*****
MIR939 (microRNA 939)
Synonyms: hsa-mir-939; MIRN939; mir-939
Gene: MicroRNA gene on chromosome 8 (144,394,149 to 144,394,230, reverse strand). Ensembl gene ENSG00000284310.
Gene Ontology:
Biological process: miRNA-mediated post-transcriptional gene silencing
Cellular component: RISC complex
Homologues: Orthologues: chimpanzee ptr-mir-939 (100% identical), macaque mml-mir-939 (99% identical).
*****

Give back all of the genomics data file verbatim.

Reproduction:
MIR939 (microRNA 939)
Synonyms: hsa-mir-939; MIRN939; mir-939
Gene: MicroRNA gene on chromosome 8 (144,394,149 to 144,394,230, reverse strand). Ensembl gene ENSG00000284310.
Gene Ontology:
Biological process: miRNA-mediated post-transcriptional gene silencing
Cellular component: RISC complex
Homologues: Orthologues: chimpanzee ptr-mir-939 (100% identical), macaque mml-mir-939 (99% identical).